If the Ticats ‘let go of the rope’ then all could be lost

While the Hamilton Tiger-Cats may have lost Saturday’s contest to the Calgary Stampeders with a truly putrid first half in which they fell behind 39-1, it was the second half that may cost them the season.

With the game out of hand after 30 minutes, Ticats head coach Kent Austin implored his players at halftime to focus on execution, to show some pride and confidence in themselves. A win was out of reach, but they could still make a statement before the night was out.

How did his team respond? By giving up touchdowns on the first three Calgary drives of the third quarter – with back up quarterback and Canadian Andrew Buckley at the helm – while failing to register a single point on offence.

The final score was 60-1, the second-worst defeat in franchise history and the third-worst in CFL history. The only game on the ledger with a larger margin of defeat for Hamilton: an 82-14 loss to Montreal in 1956.

Even more concerning: Austin couldn’t, or wouldn’t, say if he thought his players had continued to play hard until the final whistle.

“I can’t speak for the entire team,” Austin said. “I’ll know that better when I talk to the individual coaches and when we watch film.

There have been plenty of ups and downs during Austin’s four-plus seasons at the helm of the Ticats, his record now at 36-41. But even during the lowest points – and the 1-6 start in 2014, the struggles after quarterback Zach Collaros tore knee ligaments in 2015 – there was never any question that Austin had the room, that players were giving it their all.

That’s not a given anymore. And if players have “let go of the rope,” as Austin put it, then there may not be a way back for this group of players and this coaching staff.

There could be changes in the offing but it appears that Austin is safe, at least for now. Owner Bob Young, who was asked for comment after the second-worst loss in team history, said that Austin or team CEO Scott Mitchell would deliver any news on changes.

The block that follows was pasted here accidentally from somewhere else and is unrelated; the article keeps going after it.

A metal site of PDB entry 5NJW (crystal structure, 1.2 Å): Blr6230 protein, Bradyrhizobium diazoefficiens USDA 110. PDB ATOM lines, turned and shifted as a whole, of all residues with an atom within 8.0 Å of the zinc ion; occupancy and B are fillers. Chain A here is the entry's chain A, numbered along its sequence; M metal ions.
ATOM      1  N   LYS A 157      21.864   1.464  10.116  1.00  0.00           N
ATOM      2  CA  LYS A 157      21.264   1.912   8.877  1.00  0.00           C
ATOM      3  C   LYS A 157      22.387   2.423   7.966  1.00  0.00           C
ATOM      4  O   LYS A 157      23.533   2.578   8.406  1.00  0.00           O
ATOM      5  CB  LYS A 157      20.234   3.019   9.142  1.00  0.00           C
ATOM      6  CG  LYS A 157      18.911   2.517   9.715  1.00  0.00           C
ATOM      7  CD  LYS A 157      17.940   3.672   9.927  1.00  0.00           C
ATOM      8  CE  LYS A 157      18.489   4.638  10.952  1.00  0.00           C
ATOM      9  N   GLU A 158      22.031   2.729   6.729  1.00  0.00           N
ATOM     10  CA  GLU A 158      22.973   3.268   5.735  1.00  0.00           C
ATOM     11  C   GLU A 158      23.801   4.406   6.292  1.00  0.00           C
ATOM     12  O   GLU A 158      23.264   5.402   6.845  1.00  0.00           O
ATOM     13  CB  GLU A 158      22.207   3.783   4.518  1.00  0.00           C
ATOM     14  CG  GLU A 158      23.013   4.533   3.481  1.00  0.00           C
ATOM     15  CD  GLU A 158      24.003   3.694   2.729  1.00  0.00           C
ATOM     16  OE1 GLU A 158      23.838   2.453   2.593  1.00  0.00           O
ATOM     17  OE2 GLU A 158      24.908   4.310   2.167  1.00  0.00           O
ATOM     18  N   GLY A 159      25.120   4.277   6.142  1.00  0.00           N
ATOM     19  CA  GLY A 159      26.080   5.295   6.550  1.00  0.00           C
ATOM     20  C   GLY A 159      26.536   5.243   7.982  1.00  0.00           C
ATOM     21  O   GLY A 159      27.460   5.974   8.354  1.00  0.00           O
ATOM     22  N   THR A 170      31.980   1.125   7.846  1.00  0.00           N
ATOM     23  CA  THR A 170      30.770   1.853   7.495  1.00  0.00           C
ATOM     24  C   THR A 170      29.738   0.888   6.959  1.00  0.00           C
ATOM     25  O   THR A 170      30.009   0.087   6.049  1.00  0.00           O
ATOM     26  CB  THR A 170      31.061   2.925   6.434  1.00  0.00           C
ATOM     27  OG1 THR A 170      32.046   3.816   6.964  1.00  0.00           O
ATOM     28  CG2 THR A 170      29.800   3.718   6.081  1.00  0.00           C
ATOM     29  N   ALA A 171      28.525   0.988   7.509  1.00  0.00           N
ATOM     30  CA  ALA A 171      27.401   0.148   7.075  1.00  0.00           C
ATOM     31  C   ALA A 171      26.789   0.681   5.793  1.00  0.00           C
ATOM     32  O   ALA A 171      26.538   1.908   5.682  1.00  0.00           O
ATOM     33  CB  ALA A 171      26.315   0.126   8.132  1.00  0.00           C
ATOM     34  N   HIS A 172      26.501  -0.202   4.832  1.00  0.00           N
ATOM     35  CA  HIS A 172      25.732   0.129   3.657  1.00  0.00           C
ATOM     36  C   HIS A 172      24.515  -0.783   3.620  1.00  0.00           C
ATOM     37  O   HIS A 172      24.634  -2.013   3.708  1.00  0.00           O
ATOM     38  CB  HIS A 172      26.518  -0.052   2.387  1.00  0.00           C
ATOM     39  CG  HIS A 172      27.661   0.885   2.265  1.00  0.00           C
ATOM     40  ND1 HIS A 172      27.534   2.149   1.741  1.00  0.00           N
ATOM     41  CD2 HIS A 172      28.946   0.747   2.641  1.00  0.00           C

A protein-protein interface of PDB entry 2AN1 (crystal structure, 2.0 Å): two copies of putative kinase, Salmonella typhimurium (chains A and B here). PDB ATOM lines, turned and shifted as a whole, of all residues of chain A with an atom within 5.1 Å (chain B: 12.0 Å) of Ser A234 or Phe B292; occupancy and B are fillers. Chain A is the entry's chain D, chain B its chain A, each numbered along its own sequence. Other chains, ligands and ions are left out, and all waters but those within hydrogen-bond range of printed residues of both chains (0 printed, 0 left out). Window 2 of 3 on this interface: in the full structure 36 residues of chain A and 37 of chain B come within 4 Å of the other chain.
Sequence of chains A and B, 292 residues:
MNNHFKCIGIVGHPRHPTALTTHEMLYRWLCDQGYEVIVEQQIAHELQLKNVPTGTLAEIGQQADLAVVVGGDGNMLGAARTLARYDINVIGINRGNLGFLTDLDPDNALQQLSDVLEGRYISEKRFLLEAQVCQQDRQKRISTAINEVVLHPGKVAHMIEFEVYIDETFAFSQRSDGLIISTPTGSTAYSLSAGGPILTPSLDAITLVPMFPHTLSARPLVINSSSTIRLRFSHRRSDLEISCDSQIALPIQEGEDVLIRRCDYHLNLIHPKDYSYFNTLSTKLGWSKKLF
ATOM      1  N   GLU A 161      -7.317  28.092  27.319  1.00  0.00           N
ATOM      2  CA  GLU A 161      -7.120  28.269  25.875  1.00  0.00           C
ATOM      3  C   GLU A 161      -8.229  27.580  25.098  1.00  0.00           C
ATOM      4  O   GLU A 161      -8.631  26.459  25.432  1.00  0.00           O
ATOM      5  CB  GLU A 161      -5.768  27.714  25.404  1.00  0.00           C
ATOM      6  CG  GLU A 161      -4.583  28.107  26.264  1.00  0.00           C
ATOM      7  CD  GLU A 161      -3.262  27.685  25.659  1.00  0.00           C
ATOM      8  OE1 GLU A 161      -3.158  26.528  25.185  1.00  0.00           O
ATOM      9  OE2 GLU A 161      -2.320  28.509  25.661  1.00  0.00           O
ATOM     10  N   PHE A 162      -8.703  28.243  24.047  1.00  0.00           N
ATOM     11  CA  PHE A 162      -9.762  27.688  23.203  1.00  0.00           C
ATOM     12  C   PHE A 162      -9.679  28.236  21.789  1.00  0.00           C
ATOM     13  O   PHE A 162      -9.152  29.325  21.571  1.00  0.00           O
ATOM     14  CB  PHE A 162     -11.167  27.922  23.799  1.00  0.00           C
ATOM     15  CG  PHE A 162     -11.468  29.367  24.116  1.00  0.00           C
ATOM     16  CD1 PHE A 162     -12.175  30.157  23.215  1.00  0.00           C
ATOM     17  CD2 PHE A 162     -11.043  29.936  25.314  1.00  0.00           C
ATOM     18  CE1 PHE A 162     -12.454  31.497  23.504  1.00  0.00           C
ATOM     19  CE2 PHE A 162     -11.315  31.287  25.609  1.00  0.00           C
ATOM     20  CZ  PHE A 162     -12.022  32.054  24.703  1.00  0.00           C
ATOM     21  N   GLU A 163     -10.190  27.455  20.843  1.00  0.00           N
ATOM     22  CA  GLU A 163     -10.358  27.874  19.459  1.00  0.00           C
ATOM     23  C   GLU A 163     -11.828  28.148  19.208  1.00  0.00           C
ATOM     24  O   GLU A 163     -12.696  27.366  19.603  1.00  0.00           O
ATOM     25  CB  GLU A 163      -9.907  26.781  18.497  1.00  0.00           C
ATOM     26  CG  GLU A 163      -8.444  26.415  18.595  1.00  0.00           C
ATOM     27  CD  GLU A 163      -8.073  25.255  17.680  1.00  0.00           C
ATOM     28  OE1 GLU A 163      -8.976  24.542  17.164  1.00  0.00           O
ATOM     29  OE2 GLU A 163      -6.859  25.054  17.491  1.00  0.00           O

“As is obvious – what we have been doing has not been working. We are working on improvements. Some immediate, some longer term,” Young said. “Kent, Scott will be in touch as soon as we have anything to report.”

Unless Austin is being asked to deliver the eulogy at his own football funeral, it sounds like he’s staying on and Mitchell cautioned against making a rash decision.

Clearly we all need to be much better than we have been. Only Bob Young and our fans are immune from the justified criticism that we all deserve. Bob and our fans are doing their part, the rest of us are not,” Mitchell said. “When you have an embarrassing loss like last night, our passion for the team gets the best of all of us. What we need right now though is prudent thought that leads to solutions, not emotional responses.”

For his part, Austin acknowledged there would speculation on his employment status.

“I understand that. I can’t focus on that. I told the team, ‘we always start with ourselves first as a staff. I look at myself first, hold myself accountable,” Austin said. “I’m pretty honest and self aware and I’m not going to hide behind anything, I’m going to be very honest in evaluating that, getting better and doing right by our team.”

Collaros’ job is also safe, despite being pulled in the third quarter in favour of back up Jeremiah Masoli having completed 14 of his 21 passes for 102 yards and a pick six. Austin said his struggling starter will be behind centre against the 5-0 Edmonton Eskimos on Friday.

“There might be a situation where Jeremiah has to play this year and we were down by quite a bit,” Austin said. “It was an opportunity to get him playing time in a real game and take hits off of Zach.”

As they have been for much of this season, Austin’s post-game remarks were delivered in thoughtful, measured tones – a far cry from the terse, often confrontational media sessions that have often followed losses during his time in Hamilton. In other words, he’s made an effort to change.

Whether he can manifest the same kind of evolution within his locker room remains to be seen. He delivered a longer-than-usual speech to his players following the loss, echoing much of the same sentiments he expressed at half-time.

“The hard providences are going to be there and what we’re going to do is demonstrate the quality of individuals that we are and get back to work,” he said. “But this a pretty low point but I have a strong belief in our ability to overcome those things.”

Whether they heard him is anyone’s guess.




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